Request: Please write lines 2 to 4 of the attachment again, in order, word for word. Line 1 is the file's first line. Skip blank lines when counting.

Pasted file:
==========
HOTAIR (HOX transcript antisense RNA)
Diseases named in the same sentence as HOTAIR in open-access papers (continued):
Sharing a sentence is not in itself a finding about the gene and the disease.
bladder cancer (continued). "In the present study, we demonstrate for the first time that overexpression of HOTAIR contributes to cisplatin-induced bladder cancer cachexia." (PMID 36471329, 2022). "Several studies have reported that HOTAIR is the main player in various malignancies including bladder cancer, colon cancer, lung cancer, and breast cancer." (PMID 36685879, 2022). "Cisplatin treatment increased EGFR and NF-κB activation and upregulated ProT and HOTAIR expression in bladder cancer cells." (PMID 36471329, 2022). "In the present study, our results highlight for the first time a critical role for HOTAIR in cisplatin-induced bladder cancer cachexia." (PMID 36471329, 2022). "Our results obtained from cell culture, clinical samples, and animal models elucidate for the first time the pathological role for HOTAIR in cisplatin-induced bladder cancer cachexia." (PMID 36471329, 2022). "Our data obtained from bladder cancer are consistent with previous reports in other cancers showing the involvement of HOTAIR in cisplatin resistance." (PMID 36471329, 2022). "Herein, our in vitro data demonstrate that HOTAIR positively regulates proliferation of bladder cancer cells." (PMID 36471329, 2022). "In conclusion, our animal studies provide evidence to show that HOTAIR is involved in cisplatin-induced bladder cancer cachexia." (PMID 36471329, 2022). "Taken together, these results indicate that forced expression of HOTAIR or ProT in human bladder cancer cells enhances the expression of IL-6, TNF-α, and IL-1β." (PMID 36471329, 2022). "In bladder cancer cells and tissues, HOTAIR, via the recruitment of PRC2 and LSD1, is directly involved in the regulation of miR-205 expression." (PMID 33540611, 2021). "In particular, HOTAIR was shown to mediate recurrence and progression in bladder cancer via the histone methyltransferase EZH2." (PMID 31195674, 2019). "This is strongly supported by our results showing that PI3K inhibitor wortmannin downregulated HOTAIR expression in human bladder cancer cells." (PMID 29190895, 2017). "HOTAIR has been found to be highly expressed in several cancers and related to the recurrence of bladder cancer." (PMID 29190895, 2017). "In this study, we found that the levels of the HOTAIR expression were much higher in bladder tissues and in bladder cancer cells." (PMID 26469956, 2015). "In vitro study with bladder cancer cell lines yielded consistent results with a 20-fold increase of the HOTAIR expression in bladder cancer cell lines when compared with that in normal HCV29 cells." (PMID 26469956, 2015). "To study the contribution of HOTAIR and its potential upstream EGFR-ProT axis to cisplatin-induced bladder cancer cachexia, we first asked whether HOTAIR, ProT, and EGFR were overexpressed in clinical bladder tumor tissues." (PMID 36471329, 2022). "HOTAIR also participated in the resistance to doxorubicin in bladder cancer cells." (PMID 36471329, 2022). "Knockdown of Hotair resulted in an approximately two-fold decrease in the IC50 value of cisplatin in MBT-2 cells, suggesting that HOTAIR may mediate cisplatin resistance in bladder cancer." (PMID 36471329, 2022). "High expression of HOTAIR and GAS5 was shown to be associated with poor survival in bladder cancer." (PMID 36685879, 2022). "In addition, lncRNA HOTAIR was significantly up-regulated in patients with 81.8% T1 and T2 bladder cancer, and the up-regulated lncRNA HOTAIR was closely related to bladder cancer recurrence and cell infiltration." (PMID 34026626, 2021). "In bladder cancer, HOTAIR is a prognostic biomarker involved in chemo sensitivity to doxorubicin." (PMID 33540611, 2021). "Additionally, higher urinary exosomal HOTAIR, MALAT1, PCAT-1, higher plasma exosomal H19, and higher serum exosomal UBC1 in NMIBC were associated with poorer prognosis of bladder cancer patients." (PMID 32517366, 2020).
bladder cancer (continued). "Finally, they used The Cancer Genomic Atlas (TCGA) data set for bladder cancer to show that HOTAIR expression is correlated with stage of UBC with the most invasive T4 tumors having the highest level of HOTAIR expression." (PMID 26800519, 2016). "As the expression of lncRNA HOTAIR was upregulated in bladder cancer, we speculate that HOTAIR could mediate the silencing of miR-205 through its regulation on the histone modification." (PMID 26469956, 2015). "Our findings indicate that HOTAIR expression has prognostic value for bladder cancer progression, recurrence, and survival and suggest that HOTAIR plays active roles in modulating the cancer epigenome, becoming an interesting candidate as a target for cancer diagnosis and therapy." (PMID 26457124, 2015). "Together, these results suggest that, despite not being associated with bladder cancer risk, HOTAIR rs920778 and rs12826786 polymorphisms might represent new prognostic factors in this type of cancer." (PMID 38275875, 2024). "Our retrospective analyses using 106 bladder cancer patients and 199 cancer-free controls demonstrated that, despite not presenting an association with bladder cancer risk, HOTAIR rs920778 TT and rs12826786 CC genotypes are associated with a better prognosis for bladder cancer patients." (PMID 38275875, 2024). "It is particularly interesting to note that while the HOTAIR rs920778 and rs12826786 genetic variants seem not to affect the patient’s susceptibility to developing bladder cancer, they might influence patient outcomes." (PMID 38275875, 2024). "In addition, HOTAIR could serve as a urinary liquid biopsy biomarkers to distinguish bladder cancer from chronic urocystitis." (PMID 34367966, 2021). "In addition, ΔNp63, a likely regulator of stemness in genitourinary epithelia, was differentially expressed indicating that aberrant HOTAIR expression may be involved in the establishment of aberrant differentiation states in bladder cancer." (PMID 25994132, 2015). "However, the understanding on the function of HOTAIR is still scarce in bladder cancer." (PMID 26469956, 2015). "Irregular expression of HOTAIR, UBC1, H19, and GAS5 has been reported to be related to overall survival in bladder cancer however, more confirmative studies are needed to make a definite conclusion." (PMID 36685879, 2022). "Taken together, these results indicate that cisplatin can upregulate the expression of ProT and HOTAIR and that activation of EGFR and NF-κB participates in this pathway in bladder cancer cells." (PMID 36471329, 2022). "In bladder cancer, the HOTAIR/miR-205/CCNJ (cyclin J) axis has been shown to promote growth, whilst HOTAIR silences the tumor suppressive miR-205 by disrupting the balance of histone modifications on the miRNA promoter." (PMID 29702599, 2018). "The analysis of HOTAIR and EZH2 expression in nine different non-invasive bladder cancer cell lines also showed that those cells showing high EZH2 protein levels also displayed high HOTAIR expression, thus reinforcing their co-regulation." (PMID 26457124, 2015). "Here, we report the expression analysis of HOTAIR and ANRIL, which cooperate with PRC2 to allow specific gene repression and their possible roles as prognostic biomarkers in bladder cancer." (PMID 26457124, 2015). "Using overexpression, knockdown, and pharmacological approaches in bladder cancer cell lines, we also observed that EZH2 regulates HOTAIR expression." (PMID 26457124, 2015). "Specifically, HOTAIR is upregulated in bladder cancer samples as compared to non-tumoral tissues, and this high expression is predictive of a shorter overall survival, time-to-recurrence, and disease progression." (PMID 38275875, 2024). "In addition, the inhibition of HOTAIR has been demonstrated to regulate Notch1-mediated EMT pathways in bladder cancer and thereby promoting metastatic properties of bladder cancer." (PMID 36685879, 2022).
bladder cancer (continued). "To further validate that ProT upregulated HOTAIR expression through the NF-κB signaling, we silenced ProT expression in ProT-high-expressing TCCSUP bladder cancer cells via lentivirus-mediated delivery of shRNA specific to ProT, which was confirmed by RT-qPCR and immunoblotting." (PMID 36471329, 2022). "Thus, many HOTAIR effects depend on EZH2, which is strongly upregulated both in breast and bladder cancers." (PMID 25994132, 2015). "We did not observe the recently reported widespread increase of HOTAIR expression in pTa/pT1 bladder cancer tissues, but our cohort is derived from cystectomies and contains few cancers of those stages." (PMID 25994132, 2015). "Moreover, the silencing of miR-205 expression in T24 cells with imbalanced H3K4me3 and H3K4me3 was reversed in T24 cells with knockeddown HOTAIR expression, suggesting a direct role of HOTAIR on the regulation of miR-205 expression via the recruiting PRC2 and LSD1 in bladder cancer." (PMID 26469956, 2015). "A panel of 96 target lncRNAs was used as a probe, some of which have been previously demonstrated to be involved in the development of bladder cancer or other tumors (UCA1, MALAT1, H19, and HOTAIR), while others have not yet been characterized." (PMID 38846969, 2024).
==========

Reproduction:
Diseases named in the same sentence as HOTAIR in open-access papers (continued):
Sharing a sentence is not in itself a finding about the gene and the disease.
bladder cancer (continued). "In the present study, we demonstrate for the first time that overexpression of HOTAIR contributes to cisplatin-induced bladder cancer cachexia." (PMID 36471329, 2022). "Several studies have reported that HOTAIR is the main player in various malignancies including bladder cancer, colon cancer, lung cancer, and breast cancer." (PMID 36685879, 2022). "Cisplatin treatment increased EGFR and NF-κB activation and upregulated ProT and HOTAIR expression in bladder cancer cells." (PMID 36471329, 2022). "In the present study, our results highlight for the first time a critical role for HOTAIR in cisplatin-induced bladder cancer cachexia." (PMID 36471329, 2022). "Our results obtained from cell culture, clinical samples, and animal models elucidate for the first time the pathological role for HOTAIR in cisplatin-induced bladder cancer cachexia." (PMID 36471329, 2022). "Our data obtained from bladder cancer are consistent with previous reports in other cancers showing the involvement of HOTAIR in cisplatin resistance." (PMID 36471329, 2022). "Herein, our in vitro data demonstrate that HOTAIR positively regulates proliferation of bladder cancer cells." (PMID 36471329, 2022). "In conclusion, our animal studies provide evidence to show that HOTAIR is involved in cisplatin-induced bladder cancer cachexia." (PMID 36471329, 2022). "Taken together, these results indicate that forced expression of HOTAIR or ProT in human bladder cancer cells enhances the expression of IL-6, TNF-α, and IL-1β." (PMID 36471329, 2022). "In bladder cancer cells and tissues, HOTAIR, via the recruitment of PRC2 and LSD1, is directly involved in the regulation of miR-205 expression." (PMID 33540611, 2021). "In particular, HOTAIR was shown to mediate recurrence and progression in bladder cancer via the histone methyltransferase EZH2." (PMID 31195674, 2019). "This is strongly supported by our results showing that PI3K inhibitor wortmannin downregulated HOTAIR expression in human bladder cancer cells." (PMID 29190895, 2017). "HOTAIR has been found to be highly expressed in several cancers and related to the recurrence of bladder cancer." (PMID 29190895, 2017). "In this study, we found that the levels of the HOTAIR expression were much higher in bladder tissues and in bladder cancer cells." (PMID 26469956, 2015). "In vitro study with bladder cancer cell lines yielded consistent results with a 20-fold increase of the HOTAIR expression in bladder cancer cell lines when compared with that in normal HCV29 cells." (PMID 26469956, 2015). "To study the contribution of HOTAIR and its potential upstream EGFR-ProT axis to cisplatin-induced bladder cancer cachexia, we first asked whether HOTAIR, ProT, and EGFR were overexpressed in clinical bladder tumor tissues." (PMID 36471329, 2022). "HOTAIR also participated in the resistance to doxorubicin in bladder cancer cells." (PMID 36471329, 2022). "Knockdown of Hotair resulted in an approximately two-fold decrease in the IC50 value of cisplatin in MBT-2 cells, suggesting that HOTAIR may mediate cisplatin resistance in bladder cancer." (PMID 36471329, 2022). "High expression of HOTAIR and GAS5 was shown to be associated with poor survival in bladder cancer." (PMID 36685879, 2022). "In addition, lncRNA HOTAIR was significantly up-regulated in patients with 81.8% T1 and T2 bladder cancer, and the up-regulated lncRNA HOTAIR was closely related to bladder cancer recurrence and cell infiltration." (PMID 34026626, 2021). "In bladder cancer, HOTAIR is a prognostic biomarker involved in chemo sensitivity to doxorubicin." (PMID 33540611, 2021). "Additionally, higher urinary exosomal HOTAIR, MALAT1, PCAT-1, higher plasma exosomal H19, and higher serum exosomal UBC1 in NMIBC were associated with poorer prognosis of bladder cancer patients." (PMID 32517366, 2020).